February 14, 2009 § Leave a comment
It’s Valentine’s night and Philip is with Christine. I’m alone in his apartment. I was lazy all day, reading a mystery novel and eating chocolate except for the couple of hours I spent cleaning his kitchen floor and tub and under the bed, where the dust lay in greasy tangles like clumps of human hair. Of course I thought how strange this would seem to others—cleaning while he dines the wife—and will seem to him when he gets home, but it felt fine to me.
I like being alone here. I like being alone, knowing he will come back. I like cleaning the apartment. Is this my way of claiming wife status while he’s with his real wife? That’s obvious and probably true, but it’s true in a way that’s not really or not only delusion or denial. I must be turning Mormon.
Next week I’ll go visit Charles, my husband, who lives in Florida, and I’ll cook and clean for him—lots of baking and waffles—and we’ll take a road trip, see more of that peculiar state. I’ll sink into our deep marriage groove, the comfort of repetition and time. All the things we remember that nobody else knows. I wish I remembered more.
They feel almost perfectly balanced now, Philip and Charles. I’m at peace for the moment. Tomorrow will change that. The Sunday shows that Philip must watch—what’s going on now? Oh, right, world panic. That. I’m part of it: my few hundred grand went up in smoke and now I have close to nothing and no job. No buyers for the novel I spent years writing because my agent won’t even send it out in this climate.
I have a lot to do fixing my life. It was strangely comforting for awhile that so many were in the same boat and I can’t say I’d be happy if everyone was still out spending like bunnies (you know what I mean), but the world panic stuff, governments toppling, planes crashing into houses—.
I don’t think I’m experiencing 9/11 flashbacks. This is different, but I do keep thinking of fire. “We have a hole in our economy” the President says, and I see a map a cigarette chewed through: the map is the familiar USA, but the Midwest is missing; and the paper is soft, thin, flaking around the burnt edges.
And now I’m thinking of the dead: Ann Beckerman, JJ, my father, my grandmother. My grandmother wore gold and pearls, face powder and perfume; she loved parties and men. She wouldn’t understand a black president, but she’d understand me, at least a little. She died when I was 13. Too soon.
I should have called my mother today. I was afraid of her loneliness. I have to get over that. It’s just there, like the panic. You can’t hide from it.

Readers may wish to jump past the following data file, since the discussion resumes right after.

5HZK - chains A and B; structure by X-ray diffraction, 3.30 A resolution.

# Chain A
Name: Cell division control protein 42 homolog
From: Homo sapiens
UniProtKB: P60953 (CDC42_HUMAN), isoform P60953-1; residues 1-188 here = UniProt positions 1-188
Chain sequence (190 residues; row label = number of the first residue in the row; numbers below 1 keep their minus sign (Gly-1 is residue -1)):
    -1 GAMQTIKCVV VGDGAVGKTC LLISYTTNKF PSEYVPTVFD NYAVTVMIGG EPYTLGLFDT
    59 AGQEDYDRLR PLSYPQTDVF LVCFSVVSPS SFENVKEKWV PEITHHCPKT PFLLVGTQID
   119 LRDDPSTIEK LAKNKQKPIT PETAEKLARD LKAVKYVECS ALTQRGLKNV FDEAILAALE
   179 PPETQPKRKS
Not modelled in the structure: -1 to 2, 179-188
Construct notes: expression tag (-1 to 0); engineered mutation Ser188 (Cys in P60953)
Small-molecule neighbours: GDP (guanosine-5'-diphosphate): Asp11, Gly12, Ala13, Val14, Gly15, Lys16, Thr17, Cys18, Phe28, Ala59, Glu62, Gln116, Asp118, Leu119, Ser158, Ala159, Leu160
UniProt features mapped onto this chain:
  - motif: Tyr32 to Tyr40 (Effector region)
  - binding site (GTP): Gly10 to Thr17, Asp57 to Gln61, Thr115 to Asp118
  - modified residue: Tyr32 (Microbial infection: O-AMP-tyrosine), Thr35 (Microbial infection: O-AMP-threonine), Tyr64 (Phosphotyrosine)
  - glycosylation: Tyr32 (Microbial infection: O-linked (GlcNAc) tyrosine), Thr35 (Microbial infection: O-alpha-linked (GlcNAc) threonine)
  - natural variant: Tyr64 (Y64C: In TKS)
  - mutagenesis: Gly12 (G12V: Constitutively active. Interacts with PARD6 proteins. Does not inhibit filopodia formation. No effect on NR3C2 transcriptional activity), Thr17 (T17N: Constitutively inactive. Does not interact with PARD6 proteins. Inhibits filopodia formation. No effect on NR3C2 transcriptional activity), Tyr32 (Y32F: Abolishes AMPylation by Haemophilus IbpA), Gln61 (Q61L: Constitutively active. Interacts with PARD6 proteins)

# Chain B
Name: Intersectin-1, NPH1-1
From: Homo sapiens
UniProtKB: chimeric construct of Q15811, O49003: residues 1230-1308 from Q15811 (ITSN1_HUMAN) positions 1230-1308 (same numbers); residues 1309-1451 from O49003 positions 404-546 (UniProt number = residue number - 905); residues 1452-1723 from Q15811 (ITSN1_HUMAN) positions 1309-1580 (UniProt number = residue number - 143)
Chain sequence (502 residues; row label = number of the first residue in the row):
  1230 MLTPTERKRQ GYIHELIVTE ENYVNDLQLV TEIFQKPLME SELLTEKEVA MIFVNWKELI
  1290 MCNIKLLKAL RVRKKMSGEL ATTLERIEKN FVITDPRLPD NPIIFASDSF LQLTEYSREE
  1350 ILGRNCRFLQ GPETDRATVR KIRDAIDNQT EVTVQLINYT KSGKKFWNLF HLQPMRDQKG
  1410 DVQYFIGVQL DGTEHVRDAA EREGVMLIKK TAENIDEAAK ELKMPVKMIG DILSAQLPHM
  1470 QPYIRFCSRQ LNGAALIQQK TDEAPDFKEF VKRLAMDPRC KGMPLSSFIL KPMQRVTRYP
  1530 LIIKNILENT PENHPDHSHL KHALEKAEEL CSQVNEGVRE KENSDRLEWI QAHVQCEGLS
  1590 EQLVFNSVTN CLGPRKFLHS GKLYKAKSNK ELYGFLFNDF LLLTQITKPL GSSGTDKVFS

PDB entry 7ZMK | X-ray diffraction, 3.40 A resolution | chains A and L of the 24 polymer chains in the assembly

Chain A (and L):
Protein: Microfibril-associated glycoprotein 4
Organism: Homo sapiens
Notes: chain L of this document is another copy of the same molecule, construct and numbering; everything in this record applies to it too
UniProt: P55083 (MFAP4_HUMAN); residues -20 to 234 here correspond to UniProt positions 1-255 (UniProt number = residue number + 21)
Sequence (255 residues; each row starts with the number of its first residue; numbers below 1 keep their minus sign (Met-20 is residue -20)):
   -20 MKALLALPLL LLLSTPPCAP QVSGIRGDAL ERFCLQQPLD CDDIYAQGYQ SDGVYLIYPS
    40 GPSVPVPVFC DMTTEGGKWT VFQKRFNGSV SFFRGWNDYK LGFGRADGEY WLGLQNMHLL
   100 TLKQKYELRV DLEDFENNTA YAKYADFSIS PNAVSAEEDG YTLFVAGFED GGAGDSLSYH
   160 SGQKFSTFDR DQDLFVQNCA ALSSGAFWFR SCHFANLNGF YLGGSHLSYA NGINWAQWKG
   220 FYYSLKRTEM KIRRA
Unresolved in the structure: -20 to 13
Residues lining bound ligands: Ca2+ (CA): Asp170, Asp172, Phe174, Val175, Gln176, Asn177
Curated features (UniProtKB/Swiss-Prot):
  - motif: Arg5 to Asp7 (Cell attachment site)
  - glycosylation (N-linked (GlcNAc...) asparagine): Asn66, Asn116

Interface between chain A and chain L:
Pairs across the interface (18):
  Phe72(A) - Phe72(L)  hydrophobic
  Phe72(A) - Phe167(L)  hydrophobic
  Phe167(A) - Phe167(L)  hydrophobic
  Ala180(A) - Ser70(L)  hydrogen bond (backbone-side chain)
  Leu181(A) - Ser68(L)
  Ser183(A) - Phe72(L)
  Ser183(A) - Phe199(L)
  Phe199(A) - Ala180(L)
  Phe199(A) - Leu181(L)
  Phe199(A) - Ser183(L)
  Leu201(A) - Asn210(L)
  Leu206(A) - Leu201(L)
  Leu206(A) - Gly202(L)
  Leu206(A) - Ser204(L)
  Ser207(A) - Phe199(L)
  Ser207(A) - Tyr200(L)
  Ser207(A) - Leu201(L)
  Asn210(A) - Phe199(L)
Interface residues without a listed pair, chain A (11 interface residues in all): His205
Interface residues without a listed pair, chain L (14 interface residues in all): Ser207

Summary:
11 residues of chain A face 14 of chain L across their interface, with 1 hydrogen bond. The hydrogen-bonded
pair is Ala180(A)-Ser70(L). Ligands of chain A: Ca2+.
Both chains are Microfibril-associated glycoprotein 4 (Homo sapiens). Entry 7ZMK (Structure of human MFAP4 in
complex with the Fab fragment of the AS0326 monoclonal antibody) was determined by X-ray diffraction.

December 17, 2008 § Leave a comment
Well, I like my new habit of writing fast and not re-reading, except that I make so many typos. Sorry. My typing gets worse every year. I think my mother has cast a spell to keep her young; the devil neglected to tell her he was taking the juice from me. But I’m used to falling apart. I might even be getting used to terror, although so far I’ve only tested that thesis at home. I’m dreading Christmas because my brother will want to talk seriously and often about my mother’s finances and mine are so much worse it makes me feel like I’m on a planet with double earth gravity and I’ve eaten something funny and am getting hives. (This just from the phone calls.) But I don’t want to make him worry about me too. Not yet. He keeps talking about how we’ll end up living in our mother’s house and I’m beginning to think he half means it. When I was 11 and first lived in New York I was so lonely, I longed for my siblings’ company but their doors were closed, and I had to barge in and Johnny got locks and now this idea of us living together in the maternal home is awakening an idea–sort of like an Anne Tyler novel–of aging oddballs riding out the storm, one foot in the womb, one foot in the grave. Nice image, isn’t it? It’s hard to keep your balance in that situation, the womb all slippery and the grave 6 feet under.
Philip told me tonight his boss has told him they’re firing his # 2 person ( a man he recruited, respects, likes, who has worked very hard ) at the end of January and the fellow and his wife are spending big bucks trying to get her pregnant. Knowing the ax is falling on this guy, unable to stop it, unable to give warning. Philip kept saying, “I want to shoot myself.” He has other reasons for that sentiment, but still. I had to stroke his warm hand that always reminds me of a gingerbread man puffed up from the oven.
Why the fuck can’t I go to bed earlier so I will have more sunlight? And why, now that I’m asking unanswerable questions, do I always feel, returning home, that there will be an animal waiting for me when I haven’t had a pet in 25 years?